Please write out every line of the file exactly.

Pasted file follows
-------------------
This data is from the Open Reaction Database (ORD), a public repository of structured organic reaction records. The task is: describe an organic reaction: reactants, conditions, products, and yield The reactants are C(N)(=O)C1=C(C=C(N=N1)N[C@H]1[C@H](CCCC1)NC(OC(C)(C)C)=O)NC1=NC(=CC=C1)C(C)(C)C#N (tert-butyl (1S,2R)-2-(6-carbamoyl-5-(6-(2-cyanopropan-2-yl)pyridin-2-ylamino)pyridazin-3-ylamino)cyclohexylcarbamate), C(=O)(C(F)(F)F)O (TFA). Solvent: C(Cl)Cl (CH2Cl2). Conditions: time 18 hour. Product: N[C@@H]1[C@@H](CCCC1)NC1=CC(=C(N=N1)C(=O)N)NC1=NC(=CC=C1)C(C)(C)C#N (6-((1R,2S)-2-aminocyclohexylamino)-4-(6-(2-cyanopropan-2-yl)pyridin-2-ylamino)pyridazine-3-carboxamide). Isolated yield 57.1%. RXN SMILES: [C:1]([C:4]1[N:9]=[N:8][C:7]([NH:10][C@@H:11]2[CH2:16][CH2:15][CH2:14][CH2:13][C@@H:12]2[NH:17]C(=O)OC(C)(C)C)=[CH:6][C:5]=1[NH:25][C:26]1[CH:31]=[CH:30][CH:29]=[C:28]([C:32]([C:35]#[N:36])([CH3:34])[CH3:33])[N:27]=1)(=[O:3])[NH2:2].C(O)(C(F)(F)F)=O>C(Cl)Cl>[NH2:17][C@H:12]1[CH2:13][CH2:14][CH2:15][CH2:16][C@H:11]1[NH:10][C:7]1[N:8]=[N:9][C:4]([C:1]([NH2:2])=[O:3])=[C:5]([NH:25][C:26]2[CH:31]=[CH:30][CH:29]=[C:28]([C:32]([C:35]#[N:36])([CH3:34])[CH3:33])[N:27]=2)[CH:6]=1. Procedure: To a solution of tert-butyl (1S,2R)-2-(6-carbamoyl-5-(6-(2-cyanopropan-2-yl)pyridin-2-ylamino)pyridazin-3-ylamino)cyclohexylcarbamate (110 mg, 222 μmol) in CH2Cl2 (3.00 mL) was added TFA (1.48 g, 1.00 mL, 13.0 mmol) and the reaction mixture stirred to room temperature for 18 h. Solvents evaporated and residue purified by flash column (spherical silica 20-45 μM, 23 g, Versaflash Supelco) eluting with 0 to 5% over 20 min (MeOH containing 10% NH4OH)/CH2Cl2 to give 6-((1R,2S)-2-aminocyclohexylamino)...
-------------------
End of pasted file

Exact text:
This data is from the Open Reaction Database (ORD), a public repository of structured organic reaction records. The task is: describe an organic reaction: reactants, conditions, products, and yield The reactants are C(N)(=O)C1=C(C=C(N=N1)N[C@H]1[C@H](CCCC1)NC(OC(C)(C)C)=O)NC1=NC(=CC=C1)C(C)(C)C#N (tert-butyl (1S,2R)-2-(6-carbamoyl-5-(6-(2-cyanopropan-2-yl)pyridin-2-ylamino)pyridazin-3-ylamino)cyclohexylcarbamate), C(=O)(C(F)(F)F)O (TFA). Solvent: C(Cl)Cl (CH2Cl2). Conditions: time 18 hour. Product: N[C@@H]1[C@@H](CCCC1)NC1=CC(=C(N=N1)C(=O)N)NC1=NC(=CC=C1)C(C)(C)C#N (6-((1R,2S)-2-aminocyclohexylamino)-4-(6-(2-cyanopropan-2-yl)pyridin-2-ylamino)pyridazine-3-carboxamide). Isolated yield 57.1%. RXN SMILES: [C:1]([C:4]1[N:9]=[N:8][C:7]([NH:10][C@@H:11]2[CH2:16][CH2:15][CH2:14][CH2:13][C@@H:12]2[NH:17]C(=O)OC(C)(C)C)=[CH:6][C:5]=1[NH:25][C:26]1[CH:31]=[CH:30][CH:29]=[C:28]([C:32]([C:35]#[N:36])([CH3:34])[CH3:33])[N:27]=1)(=[O:3])[NH2:2].C(O)(C(F)(F)F)=O>C(Cl)Cl>[NH2:17][C@H:12]1[CH2:13][CH2:14][CH2:15][CH2:16][C@H:11]1[NH:10][C:7]1[N:8]=[N:9][C:4]([C:1]([NH2:2])=[O:3])=[C:5]([NH:25][C:26]2[CH:31]=[CH:30][CH:29]=[C:28]([C:32]([C:35]#[N:36])([CH3:34])[CH3:33])[N:27]=2)[CH:6]=1. Procedure: To a solution of tert-butyl (1S,2R)-2-(6-carbamoyl-5-(6-(2-cyanopropan-2-yl)pyridin-2-ylamino)pyridazin-3-ylamino)cyclohexylcarbamate (110 mg, 222 μmol) in CH2Cl2 (3.00 mL) was added TFA (1.48 g, 1.00 mL, 13.0 mmol) and the reaction mixture stirred to room temperature for 18 h. Solvents evaporated and residue purified by flash column (spherical silica 20-45 μM, 23 g, Versaflash Supelco) eluting with 0 to 5% over 20 min (MeOH containing 10% NH4OH)/CH2Cl2 to give 6-((1R,2S)-2-aminocyclohexylamino)...